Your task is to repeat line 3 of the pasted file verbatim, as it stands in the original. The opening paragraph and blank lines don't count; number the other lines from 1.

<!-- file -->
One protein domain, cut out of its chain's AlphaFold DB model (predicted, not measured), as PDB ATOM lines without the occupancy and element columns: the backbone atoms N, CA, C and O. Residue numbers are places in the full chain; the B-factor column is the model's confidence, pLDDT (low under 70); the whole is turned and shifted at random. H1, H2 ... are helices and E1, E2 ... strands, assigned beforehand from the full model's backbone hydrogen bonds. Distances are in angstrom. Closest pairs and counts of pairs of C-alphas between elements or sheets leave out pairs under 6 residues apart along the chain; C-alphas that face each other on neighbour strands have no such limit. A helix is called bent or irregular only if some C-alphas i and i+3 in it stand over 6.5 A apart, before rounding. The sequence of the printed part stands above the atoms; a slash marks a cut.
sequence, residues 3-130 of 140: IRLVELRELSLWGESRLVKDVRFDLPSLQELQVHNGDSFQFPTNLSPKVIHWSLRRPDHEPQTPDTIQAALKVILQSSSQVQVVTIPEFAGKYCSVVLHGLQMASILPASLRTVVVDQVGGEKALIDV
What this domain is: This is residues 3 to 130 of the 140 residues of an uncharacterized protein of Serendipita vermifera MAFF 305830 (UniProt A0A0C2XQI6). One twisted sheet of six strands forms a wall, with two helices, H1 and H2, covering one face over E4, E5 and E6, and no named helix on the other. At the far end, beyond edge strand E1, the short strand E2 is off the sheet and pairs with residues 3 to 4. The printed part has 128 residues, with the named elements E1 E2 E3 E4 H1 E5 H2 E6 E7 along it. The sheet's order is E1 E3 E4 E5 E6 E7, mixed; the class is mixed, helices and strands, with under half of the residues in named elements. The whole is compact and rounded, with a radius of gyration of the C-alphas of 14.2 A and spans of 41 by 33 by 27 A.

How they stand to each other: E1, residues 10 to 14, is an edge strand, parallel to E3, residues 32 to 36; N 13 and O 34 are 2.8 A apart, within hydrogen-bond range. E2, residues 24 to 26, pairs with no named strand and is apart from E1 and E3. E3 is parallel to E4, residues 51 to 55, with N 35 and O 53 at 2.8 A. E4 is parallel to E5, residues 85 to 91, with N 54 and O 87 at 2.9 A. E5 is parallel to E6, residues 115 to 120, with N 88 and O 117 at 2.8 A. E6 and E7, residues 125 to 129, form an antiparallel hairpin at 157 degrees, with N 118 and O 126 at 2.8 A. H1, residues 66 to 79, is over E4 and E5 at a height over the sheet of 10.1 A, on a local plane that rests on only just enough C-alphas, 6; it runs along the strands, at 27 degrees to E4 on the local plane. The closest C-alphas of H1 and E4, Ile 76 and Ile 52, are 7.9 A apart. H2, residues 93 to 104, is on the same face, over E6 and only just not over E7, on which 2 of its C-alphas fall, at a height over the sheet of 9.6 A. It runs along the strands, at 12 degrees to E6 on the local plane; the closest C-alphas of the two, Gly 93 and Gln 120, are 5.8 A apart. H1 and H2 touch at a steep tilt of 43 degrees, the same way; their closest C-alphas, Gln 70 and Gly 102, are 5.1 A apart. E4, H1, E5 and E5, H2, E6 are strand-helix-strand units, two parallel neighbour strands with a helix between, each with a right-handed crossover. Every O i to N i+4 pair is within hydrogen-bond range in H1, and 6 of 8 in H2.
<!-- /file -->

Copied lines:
How they stand to each other: E1, residues 10 to 14, is an edge strand, parallel to E3, residues 32 to 36; N 13 and O 34 are 2.8 A apart, within hydrogen-bond range. E2, residues 24 to 26, pairs with no named strand and is apart from E1 and E3. E3 is parallel to E4, residues 51 to 55, with N 35 and O 53 at 2.8 A. E4 is parallel to E5, residues 85 to 91, with N 54 and O 87 at 2.9 A. E5 is parallel to E6, residues 115 to 120, with N 88 and O 117 at 2.8 A. E6 and E7, residues 125 to 129, form an antiparallel hairpin at 157 degrees, with N 118 and O 126 at 2.8 A. H1, residues 66 to 79, is over E4 and E5 at a height over the sheet of 10.1 A, on a local plane that rests on only just enough C-alphas, 6; it runs along the strands, at 27 degrees to E4 on the local plane. The closest C-alphas of H1 and E4, Ile 76 and Ile 52, are 7.9 A apart. H2, residues 93 to 104, is on the same face, over E6 and only just not over E7, on which 2 of its C-alphas fall, at a height over the sheet of 9.6 A. It runs along the strands, at 12 degrees to E6 on the local plane; the closest C-alphas of the two, Gly 93 and Gln 120, are 5.8 A apart. H1 and H2 touch at a steep tilt of 43 degrees, the same way; their closest C-alphas, Gln 70 and Gly 102, are 5.1 A apart. E4, H1, E5 and E5, H2, E6 are strand-helix-strand units, two parallel neighbour strands with a helix between, each with a right-handed crossover. Every O i to N i+4 pair is within hydrogen-bond range in H1, and 6 of 8 in H2.